The NFL is close to adding two more teams to its playoff format, expanding the postseason bracket to 14 teams. Dallas Cowboys owner Jerry Jones described the change as inevitable Monday, telling reporters that it is matter of "when and not if." He argued that the addition of two more wild card teams would add more excitement to the NFL postseason.
Not every owner is in favor of the potential change, however. For example, John Mara of the New York Giants is against the addition of playoff teams, according to ESPN's Sal Paolantonio. Still, Mara admitted that he is in the minority among owners, furthering the belief that there is enough owner support to pass a proposal.
Jones echoed this sentiment when gauging the likelihood of the owners eventually passing the motion. Via Newsday:
"I think it's more a question of timing, but I do get a real good feeling that at some point, we'll have additional playoff [teams]," Jones said Monday afternoon. "I know we're going to discuss it here. It makes a lot of sense for the NFL. We all know some of the arguing points, but our game is so popular, our league is so equal in terms of how teams compete. I don't think there's anything watered down with two additional teams that would be in the playoffs."
According to Mark Maske of the Washington Post, that vote likely won't come during this week's owners meeting in Atlanta. Even if a vote is passed, the NFL might have its hands full pushing for the change without first receiving the approval of the NFL Players Association.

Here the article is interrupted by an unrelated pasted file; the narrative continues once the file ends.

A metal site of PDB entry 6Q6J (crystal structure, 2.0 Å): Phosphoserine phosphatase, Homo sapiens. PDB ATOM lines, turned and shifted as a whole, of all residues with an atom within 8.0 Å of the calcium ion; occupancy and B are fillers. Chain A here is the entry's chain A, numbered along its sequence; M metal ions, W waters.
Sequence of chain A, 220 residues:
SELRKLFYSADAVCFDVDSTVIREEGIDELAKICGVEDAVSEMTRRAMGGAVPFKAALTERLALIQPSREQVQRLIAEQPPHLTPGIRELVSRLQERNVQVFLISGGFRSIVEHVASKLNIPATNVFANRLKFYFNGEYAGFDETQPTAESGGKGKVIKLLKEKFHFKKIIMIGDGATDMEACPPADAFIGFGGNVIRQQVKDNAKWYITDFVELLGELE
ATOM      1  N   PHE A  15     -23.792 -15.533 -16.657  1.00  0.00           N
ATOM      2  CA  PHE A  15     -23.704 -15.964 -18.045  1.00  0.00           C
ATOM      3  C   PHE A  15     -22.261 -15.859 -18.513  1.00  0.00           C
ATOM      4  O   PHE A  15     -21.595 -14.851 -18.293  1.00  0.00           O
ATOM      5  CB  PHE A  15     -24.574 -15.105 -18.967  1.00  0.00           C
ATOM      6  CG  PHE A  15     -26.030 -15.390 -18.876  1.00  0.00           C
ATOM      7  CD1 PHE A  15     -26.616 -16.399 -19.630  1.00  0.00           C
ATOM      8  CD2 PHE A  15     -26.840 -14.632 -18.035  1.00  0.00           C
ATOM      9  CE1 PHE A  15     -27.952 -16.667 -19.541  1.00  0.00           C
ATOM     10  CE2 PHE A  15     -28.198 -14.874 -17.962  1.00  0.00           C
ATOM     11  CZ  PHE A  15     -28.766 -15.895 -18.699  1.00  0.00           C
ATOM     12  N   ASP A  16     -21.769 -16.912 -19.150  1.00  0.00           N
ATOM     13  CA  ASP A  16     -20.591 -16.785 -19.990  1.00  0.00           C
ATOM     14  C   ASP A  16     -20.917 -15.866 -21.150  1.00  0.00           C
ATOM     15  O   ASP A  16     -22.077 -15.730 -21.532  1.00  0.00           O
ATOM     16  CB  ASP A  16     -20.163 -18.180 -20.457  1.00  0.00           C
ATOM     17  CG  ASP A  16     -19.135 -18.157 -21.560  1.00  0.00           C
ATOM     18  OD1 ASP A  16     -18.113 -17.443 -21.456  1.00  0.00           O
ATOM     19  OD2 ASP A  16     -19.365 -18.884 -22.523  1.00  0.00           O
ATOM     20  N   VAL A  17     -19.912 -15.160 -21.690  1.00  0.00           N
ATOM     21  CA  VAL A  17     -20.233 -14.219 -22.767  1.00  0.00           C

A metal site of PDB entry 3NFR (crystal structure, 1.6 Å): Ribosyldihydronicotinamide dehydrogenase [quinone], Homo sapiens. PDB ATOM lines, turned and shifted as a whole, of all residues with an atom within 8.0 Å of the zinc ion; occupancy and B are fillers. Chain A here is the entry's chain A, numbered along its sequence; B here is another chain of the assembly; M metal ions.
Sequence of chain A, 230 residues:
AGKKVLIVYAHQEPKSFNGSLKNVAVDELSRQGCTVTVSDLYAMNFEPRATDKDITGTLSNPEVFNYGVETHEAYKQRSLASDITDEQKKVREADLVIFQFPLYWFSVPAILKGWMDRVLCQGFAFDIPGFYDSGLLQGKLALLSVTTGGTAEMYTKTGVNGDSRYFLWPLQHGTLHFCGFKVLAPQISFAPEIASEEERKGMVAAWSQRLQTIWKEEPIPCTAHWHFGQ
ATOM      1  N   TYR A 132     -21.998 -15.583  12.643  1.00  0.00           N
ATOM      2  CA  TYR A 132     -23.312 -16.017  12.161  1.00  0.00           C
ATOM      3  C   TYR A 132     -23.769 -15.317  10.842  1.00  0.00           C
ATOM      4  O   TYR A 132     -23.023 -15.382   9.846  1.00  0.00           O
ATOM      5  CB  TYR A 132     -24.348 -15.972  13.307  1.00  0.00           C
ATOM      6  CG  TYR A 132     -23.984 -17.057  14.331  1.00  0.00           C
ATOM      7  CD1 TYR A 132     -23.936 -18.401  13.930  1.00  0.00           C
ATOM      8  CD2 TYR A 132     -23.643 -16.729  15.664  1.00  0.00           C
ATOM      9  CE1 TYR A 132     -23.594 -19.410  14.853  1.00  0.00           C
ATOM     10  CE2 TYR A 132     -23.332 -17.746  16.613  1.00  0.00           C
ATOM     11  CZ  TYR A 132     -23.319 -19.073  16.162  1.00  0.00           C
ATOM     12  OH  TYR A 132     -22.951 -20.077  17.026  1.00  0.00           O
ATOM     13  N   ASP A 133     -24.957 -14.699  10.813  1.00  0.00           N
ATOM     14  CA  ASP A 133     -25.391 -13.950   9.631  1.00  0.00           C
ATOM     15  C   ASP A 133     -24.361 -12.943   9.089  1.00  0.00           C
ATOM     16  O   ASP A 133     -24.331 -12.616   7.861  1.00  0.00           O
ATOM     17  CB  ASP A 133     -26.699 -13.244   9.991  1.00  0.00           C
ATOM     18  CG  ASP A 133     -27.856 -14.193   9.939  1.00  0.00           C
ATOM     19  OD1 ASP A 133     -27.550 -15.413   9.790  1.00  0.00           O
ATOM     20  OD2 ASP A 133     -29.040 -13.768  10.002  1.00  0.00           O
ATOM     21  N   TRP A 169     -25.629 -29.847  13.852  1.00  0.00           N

While Jones told Bob Glauber of Newsday that he doesn't believe the NFL requires NFLPA approval on the matter, NFLPA spokesperson George Atallah said that isn't the case:
NFLPA spokesman George Atallah said the league has yet to submit a plan to the NFLPA for expanded playoffs. Asked if the owners agreeing to add two playoffs teams would require approval from the union, Atallah said, "It would definitely be a topic for [collective] bargaining, no question."
If approved, the NFL would add an additional playoff team from each conference, upping the total teams from 12 to 14. The additional team would be a third wild card selection, which would have been the Pittsburgh Steelers in the AFC and Arizona Cardinals in the NFC this past season. The change would also mean that just one team from each conference would earn a bye in the first round -- the current format allows two.